The Thing (2011)

The Thing 2011 posterFilms made as sequels or prequels to others long after the original are always going to be problematic, and, when they do what The Thing does, it heightens these problems further.

Ok, maybe that sounds a bit negative to start off, and Matthijs van Heijningen’s 2011 horror The Thing is far from being a bad movie. Throughout it is, in its best moments, genuinely suspenseful, shocking and generally inventive as it tells the story of a team of scientists holed up in a research station in the Antarctic after they discover what seems to be a crashed alien spacecraft, and the remains of its inhabitants.

If you have seen John Carpenter’s 1982 film of the same name, this is all stuff we already know, and throughout this movie pays homage to that earlier ‘version’ of The Thing. But it does manage to stand on its own legs as a horror movie as well with a paranoid, haunted house feeling that builds up to mostly satisfying denouement, and then in the credits links us to where the earlier movie came in.

The Thing 2011Unfortunately what the movie fails to do is really give any sense that it is a story that needed to be told. I am not someone who holds Carpenter’s film in high reverence, it is good and I understand why it has a place in the horror canon, but, coming to it later, it is no Halloween, and upon watching it I never had a feeling that going back and seeing what happened before was necessary.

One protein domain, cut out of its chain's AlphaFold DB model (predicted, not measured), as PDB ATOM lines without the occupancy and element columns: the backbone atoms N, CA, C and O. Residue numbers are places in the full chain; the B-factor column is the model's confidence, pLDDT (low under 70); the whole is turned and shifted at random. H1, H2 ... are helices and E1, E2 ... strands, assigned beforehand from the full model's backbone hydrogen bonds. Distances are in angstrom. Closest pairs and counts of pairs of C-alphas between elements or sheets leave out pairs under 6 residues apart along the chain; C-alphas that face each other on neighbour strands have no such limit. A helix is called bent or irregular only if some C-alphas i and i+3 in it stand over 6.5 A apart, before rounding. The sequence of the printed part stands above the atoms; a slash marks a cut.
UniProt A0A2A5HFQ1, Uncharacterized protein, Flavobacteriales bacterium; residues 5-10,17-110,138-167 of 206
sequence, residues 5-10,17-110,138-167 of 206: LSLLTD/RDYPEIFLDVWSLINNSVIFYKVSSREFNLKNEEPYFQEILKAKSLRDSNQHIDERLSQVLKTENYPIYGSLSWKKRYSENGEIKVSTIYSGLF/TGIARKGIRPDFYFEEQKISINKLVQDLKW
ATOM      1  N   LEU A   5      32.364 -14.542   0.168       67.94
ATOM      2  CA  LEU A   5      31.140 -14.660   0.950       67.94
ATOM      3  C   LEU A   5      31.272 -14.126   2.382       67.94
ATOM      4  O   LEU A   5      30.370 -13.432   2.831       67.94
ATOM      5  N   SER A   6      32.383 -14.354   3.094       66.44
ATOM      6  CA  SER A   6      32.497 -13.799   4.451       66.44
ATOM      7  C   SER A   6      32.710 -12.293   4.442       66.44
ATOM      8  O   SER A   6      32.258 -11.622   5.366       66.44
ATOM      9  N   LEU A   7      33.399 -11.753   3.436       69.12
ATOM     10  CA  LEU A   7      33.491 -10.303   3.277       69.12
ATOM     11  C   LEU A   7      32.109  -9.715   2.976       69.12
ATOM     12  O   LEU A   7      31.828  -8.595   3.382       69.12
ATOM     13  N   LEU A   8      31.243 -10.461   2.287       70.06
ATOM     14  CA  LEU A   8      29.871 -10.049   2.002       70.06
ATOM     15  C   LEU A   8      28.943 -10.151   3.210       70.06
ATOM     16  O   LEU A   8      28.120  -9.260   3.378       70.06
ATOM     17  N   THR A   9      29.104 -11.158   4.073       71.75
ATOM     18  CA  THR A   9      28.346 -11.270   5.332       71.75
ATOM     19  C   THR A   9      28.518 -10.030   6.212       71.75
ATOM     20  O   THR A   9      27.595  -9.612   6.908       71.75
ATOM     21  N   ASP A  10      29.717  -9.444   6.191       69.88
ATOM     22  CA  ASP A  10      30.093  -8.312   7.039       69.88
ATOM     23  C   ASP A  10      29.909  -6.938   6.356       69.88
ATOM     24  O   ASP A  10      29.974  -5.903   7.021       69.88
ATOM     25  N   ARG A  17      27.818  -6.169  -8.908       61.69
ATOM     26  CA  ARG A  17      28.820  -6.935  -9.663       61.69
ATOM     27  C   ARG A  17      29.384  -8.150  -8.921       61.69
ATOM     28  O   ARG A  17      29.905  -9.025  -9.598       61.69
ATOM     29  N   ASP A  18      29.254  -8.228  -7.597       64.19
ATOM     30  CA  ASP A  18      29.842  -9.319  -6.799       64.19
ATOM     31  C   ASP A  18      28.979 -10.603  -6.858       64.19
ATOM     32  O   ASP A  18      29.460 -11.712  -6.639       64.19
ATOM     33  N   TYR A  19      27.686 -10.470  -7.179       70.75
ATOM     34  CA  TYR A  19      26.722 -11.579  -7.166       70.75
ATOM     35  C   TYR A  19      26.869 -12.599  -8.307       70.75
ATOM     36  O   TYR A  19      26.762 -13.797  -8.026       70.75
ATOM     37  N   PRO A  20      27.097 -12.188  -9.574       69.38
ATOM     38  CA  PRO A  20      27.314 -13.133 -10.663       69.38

What doing this did was somewhat spoil the sense of mystery that the Carpenter movie had. In not knowing more precise details of the monster and what had happened at the Norwegian base, that film had a greater level of suspense than this one and telling that story now, spoils something of that unknowing.

The Thing 2011 - two faceAlso what the 2011 version does in many scenes is use beats and moments from the Carpenter version with a slight twist and, while this pays homage to the original, it does give the impression that, really, what Heijiningen and his team wanted to create was a remake, but instead made a prequel, and one that doesn’t quite have the same inventiveness of its predecessor.

That said the monsters here do generally look good and expand on the excellent designs of Carpenter’s movie in suitable ways with them growing larger and, with the aid of CGI, more inventively gruesome. But, by being CGI there are a few points where they lose the immediate sense of body horror some of the monsters in the original managed and it took me more out of the film than I would have liked.

So, while this version of The Thing is far from bad, and if you like paranoid horror movies with a bit, but not too much, gore, then this is certainly well worth a watch, for me it just seemed to stand far too much in the shadow of John Carpenter’s version to be truly satisfying.

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